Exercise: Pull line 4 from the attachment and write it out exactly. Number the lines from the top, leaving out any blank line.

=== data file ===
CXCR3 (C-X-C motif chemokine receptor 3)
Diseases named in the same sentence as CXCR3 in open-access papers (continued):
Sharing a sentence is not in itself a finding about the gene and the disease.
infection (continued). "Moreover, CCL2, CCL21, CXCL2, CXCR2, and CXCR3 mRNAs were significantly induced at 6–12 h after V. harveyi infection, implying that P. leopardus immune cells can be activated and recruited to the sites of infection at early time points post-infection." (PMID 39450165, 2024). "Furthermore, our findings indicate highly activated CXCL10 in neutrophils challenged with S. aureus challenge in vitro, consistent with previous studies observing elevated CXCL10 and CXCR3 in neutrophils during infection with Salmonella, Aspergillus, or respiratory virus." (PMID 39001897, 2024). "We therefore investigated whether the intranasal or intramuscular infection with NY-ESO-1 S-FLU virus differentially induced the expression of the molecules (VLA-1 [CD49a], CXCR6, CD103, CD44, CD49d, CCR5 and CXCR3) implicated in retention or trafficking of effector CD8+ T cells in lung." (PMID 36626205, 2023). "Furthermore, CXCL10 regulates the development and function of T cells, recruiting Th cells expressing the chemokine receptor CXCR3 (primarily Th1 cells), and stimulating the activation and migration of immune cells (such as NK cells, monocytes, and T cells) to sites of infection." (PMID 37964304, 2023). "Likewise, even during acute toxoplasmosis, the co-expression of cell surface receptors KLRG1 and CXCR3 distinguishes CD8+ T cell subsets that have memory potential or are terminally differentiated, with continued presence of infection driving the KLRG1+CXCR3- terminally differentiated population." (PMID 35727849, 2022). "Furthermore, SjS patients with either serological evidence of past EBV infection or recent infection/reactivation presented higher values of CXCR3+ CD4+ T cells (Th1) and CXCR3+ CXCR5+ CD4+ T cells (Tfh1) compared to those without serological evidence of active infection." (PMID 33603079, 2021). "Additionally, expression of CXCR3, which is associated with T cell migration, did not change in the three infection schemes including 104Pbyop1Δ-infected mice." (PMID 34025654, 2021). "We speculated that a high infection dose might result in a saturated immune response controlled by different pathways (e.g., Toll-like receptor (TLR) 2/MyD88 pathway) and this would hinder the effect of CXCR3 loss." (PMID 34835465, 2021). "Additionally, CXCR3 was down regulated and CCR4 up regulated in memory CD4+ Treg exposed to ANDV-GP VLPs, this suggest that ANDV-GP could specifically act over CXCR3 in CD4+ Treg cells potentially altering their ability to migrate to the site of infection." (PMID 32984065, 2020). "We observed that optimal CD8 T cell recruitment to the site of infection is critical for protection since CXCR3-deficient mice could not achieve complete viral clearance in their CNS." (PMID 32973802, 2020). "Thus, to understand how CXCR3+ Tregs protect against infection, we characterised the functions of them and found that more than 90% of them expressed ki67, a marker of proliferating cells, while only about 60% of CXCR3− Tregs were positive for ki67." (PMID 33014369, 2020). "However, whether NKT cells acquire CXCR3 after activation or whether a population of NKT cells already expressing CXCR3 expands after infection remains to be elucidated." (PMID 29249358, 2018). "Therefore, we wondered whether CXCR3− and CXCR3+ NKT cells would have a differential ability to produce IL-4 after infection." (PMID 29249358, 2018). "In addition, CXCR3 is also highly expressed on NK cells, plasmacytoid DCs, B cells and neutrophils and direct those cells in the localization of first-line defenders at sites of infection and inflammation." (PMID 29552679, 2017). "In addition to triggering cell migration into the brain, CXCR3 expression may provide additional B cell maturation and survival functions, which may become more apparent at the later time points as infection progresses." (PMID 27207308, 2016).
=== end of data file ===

infection (continued). "Moreover, CCL2, CCL21, CXCL2, CXCR2, and CXCR3 mRNAs were significantly induced at 6–12 h after V. harveyi infection, implying that P. leopardus immune cells can be activated and recruited to the sites of infection at early time points post-infection." (PMID 39450165, 2024). "Furthermore, our findings indicate highly activated CXCL10 in neutrophils challenged with S. aureus challenge in vitro, consistent with previous studies observing elevated CXCL10 and CXCR3 in neutrophils during infection with Salmonella, Aspergillus, or respiratory virus." (PMID 39001897, 2024). "We therefore investigated whether the intranasal or intramuscular infection with NY-ESO-1 S-FLU virus differentially induced the expression of the molecules (VLA-1 [CD49a], CXCR6, CD103, CD44, CD49d, CCR5 and CXCR3) implicated in retention or trafficking of effector CD8+ T cells in lung." (PMID 36626205, 2023). "Furthermore, CXCL10 regulates the development and function of T cells, recruiting Th cells expressing the chemokine receptor CXCR3 (primarily Th1 cells), and stimulating the activation and migration of immune cells (such as NK cells, monocytes, and T cells) to sites of infection." (PMID 37964304, 2023). "Likewise, even during acute toxoplasmosis, the co-expression of cell surface receptors KLRG1 and CXCR3 distinguishes CD8+ T cell subsets that have memory potential or are terminally differentiated, with continued presence of infection driving the KLRG1+CXCR3- terminally differentiated population." (PMID 35727849, 2022). "Furthermore, SjS patients with either serological evidence of past EBV infection or recent infection/reactivation presented higher values of CXCR3+ CD4+ T cells (Th1) and CXCR3+ CXCR5+ CD4+ T cells (Tfh1) compared to those without serological evidence of active infection." (PMID 33603079, 2021). "Additionally, expression of CXCR3, which is associated with T cell migration, did not change in the three infection schemes including 104Pbyop1Δ-infected mice." (PMID 34025654, 2021). "We speculated that a high infection dose might result in a saturated immune response controlled by different pathways (e.g., Toll-like receptor (TLR) 2/MyD88 pathway) and this would hinder the effect of CXCR3 loss." (PMID 34835465, 2021). "Additionally, CXCR3 was down regulated and CCR4 up regulated in memory CD4+ Treg exposed to ANDV-GP VLPs, this suggest that ANDV-GP could specifically act over CXCR3 in CD4+ Treg cells potentially altering their ability to migrate to the site of infection." (PMID 32984065, 2020). "We observed that optimal CD8 T cell recruitment to the site of infection is critical for protection since CXCR3-deficient mice could not achieve complete viral clearance in their CNS." (PMID 32973802, 2020). "Thus, to understand how CXCR3+ Tregs protect against infection, we characterised the functions of them and found that more than 90% of them expressed ki67, a marker of proliferating cells, while only about 60% of CXCR3− Tregs were positive for ki67." (PMID 33014369, 2020). "However, whether NKT cells acquire CXCR3 after activation or whether a population of NKT cells already expressing CXCR3 expands after infection remains to be elucidated." (PMID 29249358, 2018). "Therefore, we wondered whether CXCR3− and CXCR3+ NKT cells would have a differential ability to produce IL-4 after infection." (PMID 29249358, 2018). "In addition, CXCR3 is also highly expressed on NK cells, plasmacytoid DCs, B cells and neutrophils and direct those cells in the localization of first-line defenders at sites of infection and inflammation." (PMID 29552679, 2017). "In addition to triggering cell migration into the brain, CXCR3 expression may provide additional B cell maturation and survival functions, which may become more apparent at the later time points as infection progresses." (PMID 27207308, 2016).